ABSTRACT OCCUPY WALLSTREET 2
The Occupy Wall St. movement started off slow around Sepember 2011. Just as shy as a few short weeks, movements started to appear at countless locations. This movement seemed to come hurdling in kantian stlye. This movement has a great deal to offer the careful observer. By looking at the history of the Occupy Movement and its emergence out of a chaotic and complex enviroment, it exposes the unethnical practices for business and decision making.It starts to grab ones attention when they learn so much from a complexity science that can be applied to this movement. With unethnical stock broking and the federal reserve managing to tilt state policy, ...view middle of the document...
Many in the Occupy Wall Street crowd have stated their intention to stay indefinitely. That’s especially troublesome. One- or two-day demonstrations can be policed and controlled, and with forbearance on all sides can end peacefully. But where there’s no time limit impatience and irritability can build up and inevitably lead to confrontation, and usually ends in violence.
America is a nation of laws, and when the laws don’t serve the country well it’s up to the lawmakers to change them. And the lawmakers must be able to operate without being under threat of violence—no matter how much you may want to brain Eric Cantor (just to name one lawmaker).
So a one-day demonstration is OK if its organizers take care to control it. An unlimited demonstration is not. One of the best tests of whether an act is ethical is the categorical imperative of Immanuel Kant: an act is ethical only if it would be acceptable for universal practice. If everybody in the world demonstrated against corporate greed there would be anarchy and chaos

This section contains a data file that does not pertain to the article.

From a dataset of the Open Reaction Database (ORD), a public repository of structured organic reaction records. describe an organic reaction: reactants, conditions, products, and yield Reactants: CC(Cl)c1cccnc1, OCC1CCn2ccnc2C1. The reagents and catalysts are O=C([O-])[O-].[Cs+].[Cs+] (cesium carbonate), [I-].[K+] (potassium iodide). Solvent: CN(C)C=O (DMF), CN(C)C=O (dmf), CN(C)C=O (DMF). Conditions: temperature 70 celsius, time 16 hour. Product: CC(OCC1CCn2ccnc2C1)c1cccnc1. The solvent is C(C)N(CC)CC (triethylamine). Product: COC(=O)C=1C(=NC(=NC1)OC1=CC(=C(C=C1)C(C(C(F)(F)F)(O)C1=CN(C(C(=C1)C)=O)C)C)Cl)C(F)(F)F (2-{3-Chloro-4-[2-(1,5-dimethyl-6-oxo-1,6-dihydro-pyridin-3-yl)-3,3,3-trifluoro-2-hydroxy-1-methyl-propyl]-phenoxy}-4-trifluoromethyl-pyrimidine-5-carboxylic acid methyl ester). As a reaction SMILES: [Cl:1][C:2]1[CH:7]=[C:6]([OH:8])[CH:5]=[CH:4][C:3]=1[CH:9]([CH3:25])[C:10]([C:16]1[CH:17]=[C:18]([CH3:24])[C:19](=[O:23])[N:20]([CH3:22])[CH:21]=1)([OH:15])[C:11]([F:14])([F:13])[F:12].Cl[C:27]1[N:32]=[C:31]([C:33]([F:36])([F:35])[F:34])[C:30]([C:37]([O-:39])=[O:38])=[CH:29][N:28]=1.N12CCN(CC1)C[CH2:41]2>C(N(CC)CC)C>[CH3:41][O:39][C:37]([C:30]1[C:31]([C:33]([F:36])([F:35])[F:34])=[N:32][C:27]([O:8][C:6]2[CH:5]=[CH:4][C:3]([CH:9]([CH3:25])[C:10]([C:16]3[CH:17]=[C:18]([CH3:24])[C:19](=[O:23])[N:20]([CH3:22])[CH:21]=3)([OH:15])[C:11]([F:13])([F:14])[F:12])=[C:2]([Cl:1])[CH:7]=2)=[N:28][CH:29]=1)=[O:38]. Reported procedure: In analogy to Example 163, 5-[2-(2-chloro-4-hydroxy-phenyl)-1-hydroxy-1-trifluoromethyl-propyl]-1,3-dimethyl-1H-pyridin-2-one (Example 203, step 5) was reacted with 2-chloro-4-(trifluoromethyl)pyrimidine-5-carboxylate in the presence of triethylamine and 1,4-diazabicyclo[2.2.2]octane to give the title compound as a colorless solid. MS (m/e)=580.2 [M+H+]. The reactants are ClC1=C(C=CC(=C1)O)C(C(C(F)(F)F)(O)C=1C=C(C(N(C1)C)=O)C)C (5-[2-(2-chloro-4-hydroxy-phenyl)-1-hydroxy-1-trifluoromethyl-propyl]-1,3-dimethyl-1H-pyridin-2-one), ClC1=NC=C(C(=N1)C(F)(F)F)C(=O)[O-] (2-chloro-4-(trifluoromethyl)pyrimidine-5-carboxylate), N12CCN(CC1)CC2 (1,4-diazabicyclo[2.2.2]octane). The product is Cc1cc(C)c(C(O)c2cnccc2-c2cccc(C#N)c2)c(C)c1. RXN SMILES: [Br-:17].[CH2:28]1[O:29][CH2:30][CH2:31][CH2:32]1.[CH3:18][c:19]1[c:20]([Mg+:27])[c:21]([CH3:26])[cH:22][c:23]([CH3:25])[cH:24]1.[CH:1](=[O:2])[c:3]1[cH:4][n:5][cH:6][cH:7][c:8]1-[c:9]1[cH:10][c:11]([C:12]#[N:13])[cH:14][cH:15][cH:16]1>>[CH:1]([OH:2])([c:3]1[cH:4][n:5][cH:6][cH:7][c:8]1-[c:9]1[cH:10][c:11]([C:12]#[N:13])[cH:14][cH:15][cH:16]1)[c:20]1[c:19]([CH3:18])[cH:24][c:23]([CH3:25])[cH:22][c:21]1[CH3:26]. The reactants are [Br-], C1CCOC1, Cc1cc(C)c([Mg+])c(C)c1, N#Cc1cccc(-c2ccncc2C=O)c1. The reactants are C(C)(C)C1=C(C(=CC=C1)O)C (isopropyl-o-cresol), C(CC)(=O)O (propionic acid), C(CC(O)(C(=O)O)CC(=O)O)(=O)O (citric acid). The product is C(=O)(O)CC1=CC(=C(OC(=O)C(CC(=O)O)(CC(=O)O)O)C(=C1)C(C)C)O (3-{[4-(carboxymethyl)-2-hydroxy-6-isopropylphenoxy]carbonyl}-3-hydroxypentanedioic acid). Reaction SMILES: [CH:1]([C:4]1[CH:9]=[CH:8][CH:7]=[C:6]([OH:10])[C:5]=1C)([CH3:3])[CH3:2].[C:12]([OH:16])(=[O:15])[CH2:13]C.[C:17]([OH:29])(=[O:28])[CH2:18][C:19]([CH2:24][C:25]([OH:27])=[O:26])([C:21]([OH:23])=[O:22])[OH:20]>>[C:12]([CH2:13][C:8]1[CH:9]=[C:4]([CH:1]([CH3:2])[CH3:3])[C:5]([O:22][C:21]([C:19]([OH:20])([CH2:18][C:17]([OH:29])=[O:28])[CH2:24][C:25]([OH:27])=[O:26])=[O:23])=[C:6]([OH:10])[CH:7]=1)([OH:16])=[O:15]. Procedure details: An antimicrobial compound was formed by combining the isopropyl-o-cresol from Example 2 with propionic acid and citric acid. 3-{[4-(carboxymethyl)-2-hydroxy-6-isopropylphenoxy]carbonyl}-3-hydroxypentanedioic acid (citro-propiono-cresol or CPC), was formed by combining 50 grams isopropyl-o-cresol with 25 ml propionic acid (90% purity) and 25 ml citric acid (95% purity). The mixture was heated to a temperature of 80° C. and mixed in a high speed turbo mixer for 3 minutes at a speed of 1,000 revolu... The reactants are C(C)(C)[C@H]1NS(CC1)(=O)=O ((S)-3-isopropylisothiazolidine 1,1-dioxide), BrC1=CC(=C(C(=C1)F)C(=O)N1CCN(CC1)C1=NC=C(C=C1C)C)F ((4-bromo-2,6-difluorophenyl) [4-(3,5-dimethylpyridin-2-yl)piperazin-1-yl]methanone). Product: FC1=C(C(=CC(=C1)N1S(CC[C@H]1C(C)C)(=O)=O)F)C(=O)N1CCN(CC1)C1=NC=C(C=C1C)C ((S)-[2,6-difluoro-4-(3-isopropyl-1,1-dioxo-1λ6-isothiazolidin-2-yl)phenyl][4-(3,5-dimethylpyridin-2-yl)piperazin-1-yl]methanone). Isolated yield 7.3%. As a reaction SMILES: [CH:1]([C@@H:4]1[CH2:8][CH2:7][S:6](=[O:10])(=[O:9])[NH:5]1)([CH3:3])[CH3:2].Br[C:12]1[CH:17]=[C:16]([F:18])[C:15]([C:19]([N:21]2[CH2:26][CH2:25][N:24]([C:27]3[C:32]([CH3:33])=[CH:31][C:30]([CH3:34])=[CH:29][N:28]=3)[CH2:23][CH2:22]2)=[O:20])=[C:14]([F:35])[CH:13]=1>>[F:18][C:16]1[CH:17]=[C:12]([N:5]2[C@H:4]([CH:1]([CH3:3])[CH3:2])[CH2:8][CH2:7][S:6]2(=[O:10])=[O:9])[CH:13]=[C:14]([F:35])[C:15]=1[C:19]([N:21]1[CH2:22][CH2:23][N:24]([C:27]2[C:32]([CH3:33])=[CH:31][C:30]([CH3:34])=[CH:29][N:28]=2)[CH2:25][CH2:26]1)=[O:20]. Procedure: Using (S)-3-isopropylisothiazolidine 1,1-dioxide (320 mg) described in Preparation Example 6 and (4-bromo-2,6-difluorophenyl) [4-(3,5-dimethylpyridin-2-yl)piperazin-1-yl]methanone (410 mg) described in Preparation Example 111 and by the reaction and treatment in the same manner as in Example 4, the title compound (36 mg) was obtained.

OCCUPY WALLSTREET 4
In my opinion and research, Its seems the problems that we are facing points fingers directly at the Federal reserve and the Corporations that buy our politicians. These forces are the deciding factors on how the 99 percent are directly affected(Congressional Research srvice 2012). Over the past four decades, overall income inequality has increased in the U.S. One particularly striking feature of the data is that the income gap has widened most between the top and the middle of the distribution, while it has remained relatively stable between the middle and the bottom. The causal forces behind the increase in inequality have been a topic of much debate among the public, the media, and policymakers (see, for example, Yellen 2006), as well as a rich field of research for economists.
Underlying these inequality trends are considerable differences across regions. Relating these differences to regional characteristics could help identify the sources of national growth in inequality; yet, surprisingly little research has done so. One exception, though now somewhat dated, is Topel (1994), who looked at the nine major regions of the U.S. and explored how the cross-regional variation in the demand for and supply of skilled labor, immigration, female labor force participation, and technical change can explain the regional variation in the growth of income inequality.
The synopsis: The Fed facilitates deficit spending by government and fractional reserve lending by banks, both of which create money out of nothing and spend it into the economy. This dilutes the value of existing currency, making it all tantamount to an invisible tax. Because of legal tender laws, the Fed has a monopoly on currency issuance, which means that the only way to get money into the economy is through its debt instruments (the co-opted "dollar", which is no longer a "dollar"). Either government has to "deficit spend" it into...